ICE: It doesn’t send you “home” — you stay in the U.S., in jail.

“There is a real willingness to throw large amounts of money at locking immigrants up.”

The speaker is Mary Small, Policy Director for the Detention Watch Network.

The “throwers” she refers to is Congress. Homeland Security “is already budgeted to spend $2.6 billion a year on ICE detention [in the U.S.].”  Politico estimates that if the current detention plans continue, the figure for  ICE jails will cost $10 billion

Read the piece that was on KQED radio about California’s role in incarcerating ICE detainees. 

A few weeks ago, I asked a member of an undocumented local family what the feeling was about the deportations, the ICE raids, the Trump Administration policy … and she said, “Well, at least we’ll have a home [in Mexico] to go back to. Many of the others here don’t.”

Uh. Except that you won’t be going home. At least not right away. Maybe not for years. In the meantime, you’ll be housed in a detention facility somewhere in California or, perhaps, Washoe County (Reno), Nevada, where the Google Maps shot of the detention facility looks like a set from The Matrix.

You will not be home, picking mangos from the path on the way to the river. You’ll be in jail. That’s what we do in America to women who don’t return our Tupperware.

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This entry was posted in Immigration, Uncategorized, Vulnerable populations. Bookmark the permalink.

2 Responses to ICE: It doesn’t send you “home” — you stay in the U.S., in jail.

  1. Judy Dixon says:

    Is it true that these detention facilities are not government owned but privately owned and stand to make huge amounts of money off of this “project”?

    Liked by 1 person

    • wendyrcl says:

      Judy, they are a variety of options, a smorgasbord of incarceration choices. Some are county jails (Contra Costa County, for example, gets over $2 million a year, so far, for its immigrant detention services; a huge county jail in Washoe County, Nevada (Reno) is another county facility. There is great potential that many county jails throughout the state will apply as two things happened simultaneously: they upped the number of beds in facilities at the same time that the state began releasing low-level-crime (e.g., marijuana sales) for which people were being detained. So county jails will be rushing to get the contracts. Then, there are the private prisons. I’m unclear right now how many exist in California, but in the Southwest, almost all state and federal prisons are privatized. (Dick Cheney’s son-in-law used to be in the board of one of the biggest companies; these are publicly traded, immensely profitable institutions with a single product: human beings.) Then, there are construction companies vying for contracts to build facilities that will be specifically immigration detention. It is also important to know that the private prisons as well as most of the government-run facilities get contracts from businesses to do a number of jobs, far beyond the classic license plates!, for which they pay inmates $1/day. So, there are several moral issues at stake, in my opinion. One is slavery. The other is detention of people who have been denied constitutional rights. — Ask the right questions on the ‘net, and you’ll learn an amazing amount of detailed information. The for-profit prisons, as publicly held companies, have lots of disclosure requirements. I’ve been watching this industry for 14 years. — Wendy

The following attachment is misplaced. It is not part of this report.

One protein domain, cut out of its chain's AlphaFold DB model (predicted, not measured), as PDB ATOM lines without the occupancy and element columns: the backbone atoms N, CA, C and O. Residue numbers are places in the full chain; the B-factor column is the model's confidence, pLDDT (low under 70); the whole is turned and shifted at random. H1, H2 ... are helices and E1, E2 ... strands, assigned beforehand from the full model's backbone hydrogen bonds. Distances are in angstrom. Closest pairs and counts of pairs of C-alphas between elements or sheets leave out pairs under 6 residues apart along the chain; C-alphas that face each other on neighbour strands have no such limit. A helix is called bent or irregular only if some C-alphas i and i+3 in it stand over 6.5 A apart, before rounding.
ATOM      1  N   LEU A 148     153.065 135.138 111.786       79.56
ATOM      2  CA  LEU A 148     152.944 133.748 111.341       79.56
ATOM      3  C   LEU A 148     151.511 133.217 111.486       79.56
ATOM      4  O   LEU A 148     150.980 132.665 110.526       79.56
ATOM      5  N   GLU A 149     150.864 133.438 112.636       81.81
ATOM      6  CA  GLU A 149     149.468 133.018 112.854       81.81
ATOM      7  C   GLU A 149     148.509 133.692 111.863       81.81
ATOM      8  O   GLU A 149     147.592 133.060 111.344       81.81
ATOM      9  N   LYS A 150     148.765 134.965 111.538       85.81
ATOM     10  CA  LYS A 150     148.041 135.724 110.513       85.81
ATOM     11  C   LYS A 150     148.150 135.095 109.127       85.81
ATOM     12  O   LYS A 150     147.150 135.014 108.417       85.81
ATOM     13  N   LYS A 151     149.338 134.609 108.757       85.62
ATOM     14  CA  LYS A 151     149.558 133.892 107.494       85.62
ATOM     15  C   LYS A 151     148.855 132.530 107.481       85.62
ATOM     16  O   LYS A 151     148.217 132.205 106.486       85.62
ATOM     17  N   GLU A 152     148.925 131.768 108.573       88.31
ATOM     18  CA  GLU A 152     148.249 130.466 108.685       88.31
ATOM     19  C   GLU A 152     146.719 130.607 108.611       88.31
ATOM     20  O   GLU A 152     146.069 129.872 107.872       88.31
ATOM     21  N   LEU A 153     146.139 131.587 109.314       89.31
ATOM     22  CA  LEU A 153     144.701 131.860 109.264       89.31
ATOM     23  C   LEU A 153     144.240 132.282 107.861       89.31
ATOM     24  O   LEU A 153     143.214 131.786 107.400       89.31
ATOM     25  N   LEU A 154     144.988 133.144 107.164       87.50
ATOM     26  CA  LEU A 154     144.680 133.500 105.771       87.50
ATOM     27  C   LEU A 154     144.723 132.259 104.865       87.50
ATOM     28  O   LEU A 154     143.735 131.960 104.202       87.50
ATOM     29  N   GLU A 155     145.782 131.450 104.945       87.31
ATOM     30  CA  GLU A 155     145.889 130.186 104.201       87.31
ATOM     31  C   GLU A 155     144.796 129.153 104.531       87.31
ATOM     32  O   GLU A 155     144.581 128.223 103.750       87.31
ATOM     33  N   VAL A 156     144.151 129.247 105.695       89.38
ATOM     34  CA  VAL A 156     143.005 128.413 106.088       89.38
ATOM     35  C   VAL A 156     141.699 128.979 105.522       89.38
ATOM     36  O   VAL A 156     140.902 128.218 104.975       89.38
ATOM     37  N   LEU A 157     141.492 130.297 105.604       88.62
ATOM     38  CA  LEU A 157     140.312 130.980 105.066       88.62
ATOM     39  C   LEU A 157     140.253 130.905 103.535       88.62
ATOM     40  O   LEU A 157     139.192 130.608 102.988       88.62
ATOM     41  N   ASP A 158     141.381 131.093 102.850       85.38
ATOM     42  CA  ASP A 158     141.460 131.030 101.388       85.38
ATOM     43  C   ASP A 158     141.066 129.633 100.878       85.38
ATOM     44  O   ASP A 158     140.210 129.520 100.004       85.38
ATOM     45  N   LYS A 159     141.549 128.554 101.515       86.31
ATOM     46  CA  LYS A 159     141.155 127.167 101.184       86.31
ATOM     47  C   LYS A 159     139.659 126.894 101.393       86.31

Liked by 1 person

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